Eddie's arm and talk quietly into his ear so as not to embarrass him.
You do this up to "Eddie;" then the last part normally so that every
one can hear.

10.Eddie say "yeah" while rubbing your fists, say the second part
towards Marco then the last to Rodolfo who is trying to get Catherine
to let him be, but do this while still talking to Marco. Marco you
then move a chair the centre of the room. Beatrice and Eddie you are
distracted by his movement from your only just started cups of coffee,
lift your heads and watch while Rodolfo and Catherine dance in the

11.Marco you then ask your question, with a superior and challenging
tone. Eddie you then reply to Marco, while both of you place your
coffee cups onto the table. Marco you begin to get down onto one knee
look at him and say the line; "From here."

Eddie you then reply as if he were joking - "sure" then give a little
snigger (this- a snigger, will emphasise Eddie's smugness.) and say
the next part of the line up to "I never knew that." You then take a
break, and try to lift it and while breathing out put it down and say
the ending. (Marco you are throughout his attempts smiling in the

12.Marco you then "strut" and walk triumphantly towards the chair, get
down, grasp it say "here" then take a deep breath and lift (while
straining and breathing in and out). Every one then stops what they
are doing; Catherine and Eddie stop dancing, and stare admiringly and
shockingly at Marco, frozen in the same position.

13.You then follow the original stage directions.

I have added some visual help for my costume and set designs, to add
to this explanation. The apartment itself is modern, with two
bedrooms, a main, living room, come dinning room a kitchen and
bathroom. But, as the scene only contains the living room, and a view
into the kitchen, these are the only two rooms on set, along with the
door to the apartment. During the whole scene the kitchen door is left
open, so you do see some of it. This means that there is a backboard,
screen with kitchen decorating on it. This means that there is nothing
three-dimensional in the kitchen. But this acts as an opening to bring
cups of coffee into the living room via backstage. The living room it
self, from the audiences left to right, has a large, 3 seated, modern
sofa, a large pot in the background with thin branches and large, but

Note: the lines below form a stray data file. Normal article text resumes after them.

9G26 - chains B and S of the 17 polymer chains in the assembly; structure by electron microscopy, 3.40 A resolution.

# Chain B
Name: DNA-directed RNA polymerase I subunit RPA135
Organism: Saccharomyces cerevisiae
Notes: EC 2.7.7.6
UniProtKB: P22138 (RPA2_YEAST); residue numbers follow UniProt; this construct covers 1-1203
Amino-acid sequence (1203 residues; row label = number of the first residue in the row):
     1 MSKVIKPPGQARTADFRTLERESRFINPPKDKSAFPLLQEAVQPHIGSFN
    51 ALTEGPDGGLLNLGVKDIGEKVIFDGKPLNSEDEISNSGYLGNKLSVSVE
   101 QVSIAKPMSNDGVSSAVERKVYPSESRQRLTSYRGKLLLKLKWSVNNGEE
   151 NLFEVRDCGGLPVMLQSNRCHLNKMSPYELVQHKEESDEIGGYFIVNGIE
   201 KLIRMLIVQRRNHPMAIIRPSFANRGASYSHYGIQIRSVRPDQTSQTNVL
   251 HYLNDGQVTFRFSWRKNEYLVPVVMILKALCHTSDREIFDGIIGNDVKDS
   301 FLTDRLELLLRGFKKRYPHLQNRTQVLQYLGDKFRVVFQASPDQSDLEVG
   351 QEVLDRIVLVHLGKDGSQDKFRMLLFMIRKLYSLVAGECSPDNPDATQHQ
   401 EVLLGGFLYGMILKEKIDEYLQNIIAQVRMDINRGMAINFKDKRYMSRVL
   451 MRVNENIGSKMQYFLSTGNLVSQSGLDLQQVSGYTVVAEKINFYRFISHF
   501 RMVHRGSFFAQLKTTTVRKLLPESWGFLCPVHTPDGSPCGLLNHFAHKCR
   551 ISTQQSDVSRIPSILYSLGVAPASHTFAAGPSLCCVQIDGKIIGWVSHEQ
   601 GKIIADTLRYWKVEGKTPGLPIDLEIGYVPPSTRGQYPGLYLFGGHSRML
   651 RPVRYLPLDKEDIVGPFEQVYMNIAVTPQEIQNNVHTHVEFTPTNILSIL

thin twigs in it. Then moving round you come to the entrance of the
flat, which remains closed during the whole scene, so is just painted
on. There is also a wall lamp in-between this door and the kitchen,
this to remains on throughout the scene. Then, more on central stage,
there are three table chairs, a table, and a one seated lounge chair.
Lastly, behind this last chair, in the background, is a large, very
modern standing lamp.

There were to begin with many different ideas for costumes, but I have
narrowed this down to one costume design each. Catherine's costume is
all tight clothing, showing off her womanly body. She is wearing a
long-sleeved top, covering her neck also. This shows that it must be
cool in New York, to wear that type of top. She is also wearing tight,
long hipster jeans, and a belt. These show off her smooth skin and
flat tummy, which therefor attract Rodolfo more.

Beatrice however is wearing loose clothing. Including, a long skirt,
clinging at the hips, a loose, low cut, long sleeved top, and a
necklace. These feminine clothes could be seen as something to attract
Eddie, whom she loves, especially the low cut top. This showing that
she still loves him and is trying to keep his interest. This shows
that her confidence in his love for her might be dropping, so that she
has to try harder to please him. This is shown in the scene on page
twenty four, at the point (mainly) when Beatrice says; "When am I
gonna be a wife again, Eddie?" in which the two have a row about there
marriage and sex life, also Beatrice says "you don't like me, heh?"
This explains why she is trying to impress because she doesn't believe
that he likes her anymore.

Marco and Eddie in this scene are wearing similar things. Including a
baggy, stained top, showing their hard days work, and old, dirty,
baggy trousers, so as not to get any nice ones ruined. But, they are
still modern, men's casual clothes, but they have just been worn
quickly. Rodolfo, in this scene is wearing, modern baggy jeans, with a
purpose tear, a chain, a long, tight top, with a covering baggy
t-shirt. These looks making him look like, in modern terms, a

I chose this scene because it is a vital step, in the steps towards
his final fate. This is because he is trying to be nice to Rodolfo,
but when he beckons him to fight, things become worse. As, the fight
continues, it becomes more serious. Then at the point when Eddie hits
Rodolfo hard, Marco feels that it is his duty to protect him, because
he is feminine and not very strong. So this leads to Marco proving to
Eddie that he is the stronger and that if Rodolfo does not want to
fight him, he will and he will win. He does this, by proving that he
can lift a heavy lounge chair. I also chose this scene because of the
range of emotions it makes the scene more interesting, and this alone
will catch the audiences attention.
Return to